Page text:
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Charting Your Own Course

“Just tell me what to do.”

When it comes to fitness, most of us have high hopes and big aspirations. But when it comes time to get to the gym to do the work, it can be daunting. It’s a challenge to know what to do, how many times to do it, and for how long and how often.

The feeling of being lost, for me, is often compounded by one of intimidation when it seems like everyone else knows exactly what to do. “Just tell me what to do,” I’ve pleaded with countless trainers. And for a long time, my requests for black-and-white “do this, not that” guidance garnered decent results.

Following exercise programs diligently and wholeheartedly led me to meeting weight-loss goals, completing two half-marathons, and hitting a 300-pound deadlift. I found success thanks to my unwavering dedication to plans laid out by other people.

On the flip side, though, were the in-between periods when I felt aimless. As one program wrapped, I’d worry about what came next. I feared losing the fitness I’d gained and hesitated to repeat routines. The stress detracted from my feelings of pride and satisfaction.

I wanted exercise to be effective and fun. Over time, I understood that reaching my goals wasn’t satisfying if I was miserable along the way.

With this understanding, I began to rely less on what people on the outside told me to do. Instead of looking for a boss, I sought out teachers. I looked for opportunities to learn new things and relearn what I already knew from different people. I learned to swim and climb and paddleboard and fly on a trapeze. I took dance classes — salsa, house, and hip-hop, to name a few. I enrolled in workshops on powerlifting, kettlebell training, and martial arts. Some activities inspired a desire to delve deeper, to keep learning. In other classes, I absorbed what I could and happily stepped away. Not forever, but for the time being.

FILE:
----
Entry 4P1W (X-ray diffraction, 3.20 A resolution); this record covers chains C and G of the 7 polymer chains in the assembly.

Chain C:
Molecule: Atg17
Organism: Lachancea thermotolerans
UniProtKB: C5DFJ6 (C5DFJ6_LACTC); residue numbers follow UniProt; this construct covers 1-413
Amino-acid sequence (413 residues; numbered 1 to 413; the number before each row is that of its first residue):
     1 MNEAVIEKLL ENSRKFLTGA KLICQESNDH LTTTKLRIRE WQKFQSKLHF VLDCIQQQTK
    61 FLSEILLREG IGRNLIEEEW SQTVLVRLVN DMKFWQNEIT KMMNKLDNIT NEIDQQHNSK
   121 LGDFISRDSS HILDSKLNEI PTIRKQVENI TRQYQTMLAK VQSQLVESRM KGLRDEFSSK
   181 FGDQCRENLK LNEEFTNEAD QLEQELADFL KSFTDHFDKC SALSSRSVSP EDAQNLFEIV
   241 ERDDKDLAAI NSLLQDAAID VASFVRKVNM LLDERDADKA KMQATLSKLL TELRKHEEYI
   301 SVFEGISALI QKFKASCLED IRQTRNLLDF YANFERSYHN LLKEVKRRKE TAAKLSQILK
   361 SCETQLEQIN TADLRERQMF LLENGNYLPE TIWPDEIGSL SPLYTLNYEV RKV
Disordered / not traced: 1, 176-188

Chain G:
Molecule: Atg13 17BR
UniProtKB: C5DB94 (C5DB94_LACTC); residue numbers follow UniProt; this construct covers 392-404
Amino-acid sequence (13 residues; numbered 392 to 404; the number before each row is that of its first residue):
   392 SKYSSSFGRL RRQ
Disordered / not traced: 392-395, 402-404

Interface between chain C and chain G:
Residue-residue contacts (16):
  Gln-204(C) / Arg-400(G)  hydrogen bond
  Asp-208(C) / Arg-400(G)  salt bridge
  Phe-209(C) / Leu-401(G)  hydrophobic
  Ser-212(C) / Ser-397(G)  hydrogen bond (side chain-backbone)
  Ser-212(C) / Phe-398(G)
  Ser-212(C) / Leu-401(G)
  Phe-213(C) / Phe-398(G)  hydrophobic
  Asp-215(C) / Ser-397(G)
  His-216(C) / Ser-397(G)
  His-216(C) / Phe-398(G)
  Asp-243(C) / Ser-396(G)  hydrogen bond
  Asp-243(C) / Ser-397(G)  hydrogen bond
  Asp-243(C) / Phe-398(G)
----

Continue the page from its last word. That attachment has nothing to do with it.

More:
At the nexus of this changing mindset, in early 2013, was my introduction to biofeedback training. It’s founded on the idea that no choice is absolutely neutral — that everything you do moves you along a spectrum of better-for-you to worse-for-you. “Better” is not necessarily the same thing for me and my workout buddy; in fact, it’s likely that better looks different for each of us.

I learned to use range-of-motion testing to assess what were the best exercises, weights, and rep ranges on a given day. At times, it meant deviating from a program; taking a day off when I hadn’t planned to; pushing harder than the workout called for. (Learn more about biofeedback testing and training in “Body Talk.”)

All this learning about different types of movement — and about listening to my body and respecting what it’s asking for — altered how I viewed myself. Whereas I was once a clumsy and nonathletic woman who needed to be told specifically what to do, I suddenly saw myself as someone with a sense of agency over her fit-life. I could take information and make a choice about what to do based on what suited me best in the moment.

The word “empowerment” is buzzy these days and, for some, has lost any oomph it once had. But I’m not being hyperbolic when I say that the more I learned, the more empowered I felt. My worry about failing transformed into wonder — wonder about where I could go from there and how I could keep growing. My coaches and teachers were no longer drill sergeants, but mentors and collaborators.

My refrain is no longer a plea. Now, I proclaim to anyone who is willing to hear: “I want to play.”

In this new column, our fitness editor looks at both the latest research and anecdotal evidence for movement as a tool for self-care, self-discovery, and connection. She’ll explore the important intersection of the body and mind, and how it affects how we approach our health and fitness — and our lives. 

This originally appeared as “Charting Your Own Course” in the January/February 2018 issue of Experience Life.

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